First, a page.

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BP and DuPont’s Bio-Isobutanol Joint Venture, Butamax, Acquires Ethanol Facility in Kansas
(Biofuels International) Butamax Advanced Biofuels, a 50/50 joint venture between BP and DuPont, has announced the acquisition of Nesika Energy and its ethanol facility in Scandia, Kansas. Butamax will now start engineering work to add bio-isobutanol capacity to the facility.
The Butamax Advanced Biofuels partnership between BP and DuPont combines expertise in fuels with industrial biotechnology, and aims to advance the commercialisation of Bio-Isobutanol.
“We are pleased to announce the acquisition of the Nesika site and would like to welcome Nesika and its employees to Butamax,” said Stuart Thomas, Butamax CEO. “The Nesika facility will serve to demonstrate our technology at scale as well as validate process and biocatalyst improvements. Our plan is to broadly license our technology, and Nesika and the technology deployed at the site will play a key role in that activity.” READ MORE
(Biofuels Digest) and MORE
(Butamax) and MORE
(Ethanol Producer Magazine)
Excerpt from Biofuels Digest:
Butamax said at the time that it would take the lead role in developing the market for isobutanol as an on-road gasoline blendstock. This will include progressing ongoing programs to gain required EPA approvals for mainstream use of 16% isobutanol as a gasoline blend component. Butamax has also conducted joint research with Underwriters Laboratories (UL), which has demonstrated that these blends can be used safely in fuel storage and dispensing equipment meeting current UL standards. It is expected that UL’s guidance will clear the way for state government agencies to consider and approve the dispensing of biobutanol-gasoline fuel blends in the U.S.
Butamax has been quick to point out the connection between the corn-oil separation project and an eventual conversion of the Lamberton plant to isobutanol production. The corn-oil separation technology is an integral part of a full retrofit to biobutanol production and can also be installed independently as a first phase of the conversion.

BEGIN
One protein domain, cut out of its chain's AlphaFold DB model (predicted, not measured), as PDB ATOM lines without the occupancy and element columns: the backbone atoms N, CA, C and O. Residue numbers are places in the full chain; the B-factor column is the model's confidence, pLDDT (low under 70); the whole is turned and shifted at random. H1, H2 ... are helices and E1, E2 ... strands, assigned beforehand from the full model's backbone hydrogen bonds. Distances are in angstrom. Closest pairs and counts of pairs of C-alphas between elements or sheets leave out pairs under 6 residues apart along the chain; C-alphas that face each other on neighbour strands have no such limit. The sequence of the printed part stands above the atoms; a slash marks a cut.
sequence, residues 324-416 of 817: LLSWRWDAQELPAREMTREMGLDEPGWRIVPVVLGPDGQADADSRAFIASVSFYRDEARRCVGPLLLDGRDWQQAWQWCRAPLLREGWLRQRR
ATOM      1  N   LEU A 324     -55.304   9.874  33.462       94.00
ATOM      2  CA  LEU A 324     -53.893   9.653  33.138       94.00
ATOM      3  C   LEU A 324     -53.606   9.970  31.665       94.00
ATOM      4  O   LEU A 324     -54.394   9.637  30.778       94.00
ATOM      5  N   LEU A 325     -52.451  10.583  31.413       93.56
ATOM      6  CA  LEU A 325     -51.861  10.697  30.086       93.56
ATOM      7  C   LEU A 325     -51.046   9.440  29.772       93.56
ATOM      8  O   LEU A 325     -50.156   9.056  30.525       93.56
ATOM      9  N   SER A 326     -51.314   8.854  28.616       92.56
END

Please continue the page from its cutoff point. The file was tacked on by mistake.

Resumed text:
In this September 2016 Thought Leadership column by Jess Hewitt and Kapil S Lokare of Lee Enterprises Consulting, we looked at the prospects for isobutanol as a fuel.
Hewitt and Lokare wrote: “Isobutanol costs more than ethanol (negative) but has more power and can be used in less costly gasoline (positive). Unfortunately, the positives do not yet outweigh the negatives, so an Isobutanol-blended gasoline cannot be cost competitive with ethanol-blended gasoline. This is why almost all refiners dropped consideration of an Isobutanol-blended gasoline.
At the time they pegged that “Typically, butanol production costs are at $1.56/gal based on $1.80 per bushel corn feedstock cost. If the feedstock were raised to $3.35 per bushel, the estimated butanol cost would be $2.10/gal. Whilst the economy of fermentation route is more sensitive to the price of the substrate than butanol yield; it is estimated that the process will not be feasible if the yields are less than 25% w/w.”
Out there in the marketplace, Gevo is pursuing a comparable strategy of converting ethanol plants to isobutanol, but focused primarily on marine and jet fuels. Global Bioenergies is getting close to a commercial-scale deployment with isobutanol as one of its targets although more focused on isooctene. Intrexon is developing a technology to convert low-price natural gas to isobutanol, and is at pilot stage with that. READ MORE